Well, we’ve talked about Joan Aiken before: beloved author of The Wolves of Willoughby Chase and its sequels, and of numerous short stories, including my personal favourite collection, A Necklace of Raindrops. (Fuzzy image grabbed from the web. Sigh.)
But I don’t think I’ve ever said in public what I’ve said to numerous people in private: She and Trina Schart Hyman are the two people in children’s literature I most regret never writing to while they were alive.
(In the opera world, I most regret never writing to Dame Joan Sutherland.)
If she were alive today, this might be what I could write to her:
Dear Joan Aiken,
When I first read A Necklace of Raindrops as a child of perhaps nine or ten, I thought they must be written long, long ago and far, far away by someone today or merely yesterday in a neighbouring town. I was terribly confused by timing and place (I hadn’t yet learned to just read the copyright page for information on when or where a book was written), and terribly excited to learn that fairy tales could be written about kids like me and animals I loved.
Today, at age 32, this still excites me when I read your stories over again.
Just this past month, while I was on a family trip to England, I discovered a copy of your first novel when I was at Hatchard’s, and accordingly bought it, as I have an unbreakable rule of never passing up a book of yours which is new to me. So I read The Kingdom and the Cave. It’s not a very long book, but it took me a while to read it as a I put it down repeatedly to mutter to myself about how you were “only seventeen!” and “it’s just impossible!” I may even have gone on a mini-rant to my husband regarding how I didn’t know whether I “should hand in my pen or sit down straightaway and use it.”
Then I calmed down a bit, thought it through, and knew that you would tell me to “sit down straightaway and use it,” so I shall. Because fairy tales are out there for the telling, and so are realist stories (which are, I think, just fairy tales with the fairies well-hidden, honestly) and all other stories, too, whether on Tuesdays or on Mondays. [Note to blog readers: if you don’t catch the reference, read The Serial Garden.]
The point of all of that isn’t just that you inspire me, both by your life and by your writing, but that your stories seem to run through my veins, probably because I’ve read them since I was very young– but also perhaps because you pick up on something universal and human. Your characters aren’t “flawed and human,” in the way that newspaper articles gleefully write about unlikable modern characters I was forced to read in middle school and high school. They’re just… people. People who might have unicorns in the garden, or who have names like Dido, or who can speak UAL, but are somehow the most human people I’ve ever met and whom I love like dear friends.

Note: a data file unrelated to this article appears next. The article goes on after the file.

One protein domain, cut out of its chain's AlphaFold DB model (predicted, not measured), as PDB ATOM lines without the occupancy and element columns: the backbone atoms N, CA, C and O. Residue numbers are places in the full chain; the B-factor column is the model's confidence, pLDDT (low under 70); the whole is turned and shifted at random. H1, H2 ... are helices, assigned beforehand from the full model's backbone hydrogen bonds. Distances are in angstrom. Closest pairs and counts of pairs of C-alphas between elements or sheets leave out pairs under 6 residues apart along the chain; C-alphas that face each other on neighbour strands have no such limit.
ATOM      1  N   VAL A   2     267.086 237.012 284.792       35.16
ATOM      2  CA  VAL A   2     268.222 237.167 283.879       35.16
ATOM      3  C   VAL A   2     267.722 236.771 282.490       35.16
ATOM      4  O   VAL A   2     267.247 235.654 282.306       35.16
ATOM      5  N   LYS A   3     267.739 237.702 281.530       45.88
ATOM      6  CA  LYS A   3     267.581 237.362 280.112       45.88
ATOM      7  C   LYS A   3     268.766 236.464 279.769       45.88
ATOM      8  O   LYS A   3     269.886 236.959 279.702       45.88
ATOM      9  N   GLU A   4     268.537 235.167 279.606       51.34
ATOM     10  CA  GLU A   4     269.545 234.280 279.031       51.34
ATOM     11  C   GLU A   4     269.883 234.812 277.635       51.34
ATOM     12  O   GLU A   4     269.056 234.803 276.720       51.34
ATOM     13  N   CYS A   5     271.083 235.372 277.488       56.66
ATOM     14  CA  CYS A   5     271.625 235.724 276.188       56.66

And I want to write people like that into being. If I ever manage? It will be because of your example and your mentorship, even though I never had the sense to write to you while you were alive.
So my pledge on your 95th birthday, even though you can’t celebrate it on the corporeal plane, is to help maintain your memory and get more people reading your books.
Thank you for all the stories, and for all the friends.
And so, here I am, dear readers, back to you again. As I said, I want to encourage people to read Joan Aiken’s books. How? I’m going to do what I do: give them away!
I happen to have on my table by me a copy of the Joan Aiken which started it all for me (A Necklace of Raindrops) and the first Joan Aiken novel I ever read as an adult (The Wolves of Willoughby Chase). I also pledge to buy The Serial Garden and Black Hearts in Battersea.
Here’s what you have to know:
a) I will give you a copy of A Necklace of Raindrops or The Wolves of Willoughby Chase or The Serial Garden or Black Hearts in Battersea. That’s right: four books. First come, first served.
b) Write to me at email@example.com. Say which book you want. If your first choice is taken, I will reply and give you a second shot. (If there are a lot of you, and/or if you’re REALLY REALLY REALLY nice? Maybe I’ll get an additional copy of the one you want most. This is a 95th birthday party, after all. Kind of a big deal.)
c) Giveaway is open NOW. If you tell me what you want today, it may go in the mail as soon as tomorrow or Friday. It will stay open until all four books are claimed.
d) As usual, I will ship anywhere in the world. I will pay shipping.
What’s the catch? YOU MUST PROMISE TO READ IT. That’s it. All I want is for people to read Joan Aiken books.
So don’t delay– wish Joan Aiken a happy birthday by reading one of her books!
8 thoughts on “Happy Birthday, Joan Aiken!”